There is a problem with Peace Corps, and I do not mean the agency. It is with the Peace Corps community and our lack of progress sharing what we have learned with Americans -- our cherished “Third-Goal.”
Do a search for Peace Corps. You'll find social groups for returned volunteers, informational material for prospective volunteers, and a few documentaries produced on the subject. You may, or may not, be surprised by the number of images of John F. Kennedy, Sargent Shriver, and fond sentiments about the sixties. True, Peace Corps is a product of Camelot, and it was a group of extraordinary people who filled out the first volunteer groups to Ghana and Colombia, but it's time we stopped patting ourselves on the back. It's time to stop focusing on our creation mythology.
Why do we instinctively look back? The defining characteristic of Kennedy, Shriver, and all those young idealists who signed up to be the first volunteers was the fact that they were NOT looking back. Their eyes were on the future.
Somehow this essential element of their character eludes us as we strive to replicate the Peace Corps experience of the sixties. We make it a competition to see whose experience is the most rugged, the most rural, the most like the good old days. “Posh Corps” has become the term of choice to sling at experiences that do not fit this romanticized image.
It seems that every documentary about Peace Corps is a retrospective, a look back at those meaningful, wonderful times. Prospective volunteers are weaned on such narratives, though the situation today is a completely different story. The developing world is awakening to a technological and communications revolution. A Peace Corps Volunteer must find a place in a community that may be in the midst of an identity crisis, where everyone of working age has moved to the capital city, and traditional social structures are being circumvented or degraded as the world becomes more interconnected. We desperately try to capture a traditional experience in places which are racing toward modernism, and wonder why the equation is not quite right.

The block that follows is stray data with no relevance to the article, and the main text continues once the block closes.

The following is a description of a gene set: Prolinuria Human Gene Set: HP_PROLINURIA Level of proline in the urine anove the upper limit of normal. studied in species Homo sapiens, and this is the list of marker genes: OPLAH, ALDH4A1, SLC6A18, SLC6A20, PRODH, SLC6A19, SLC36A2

The need for Peace Corps does not end when a village gets indoor plumbing and cell phone towers. The struggles of volunteers serving in Posh Corps countries are exactly what the future of Peace Corps service will look like. If we truly want to emulate our heroes, we can't spend all our energies looking back. Peace Corps is not about the past, it's about the future, and I believe our best days are still ahead of us.
Alan Toth served in South Africa from 2010 to 2012. His documentary, Posh Corps, documents the lives of modern volunteers, and can be found at poshcorps.com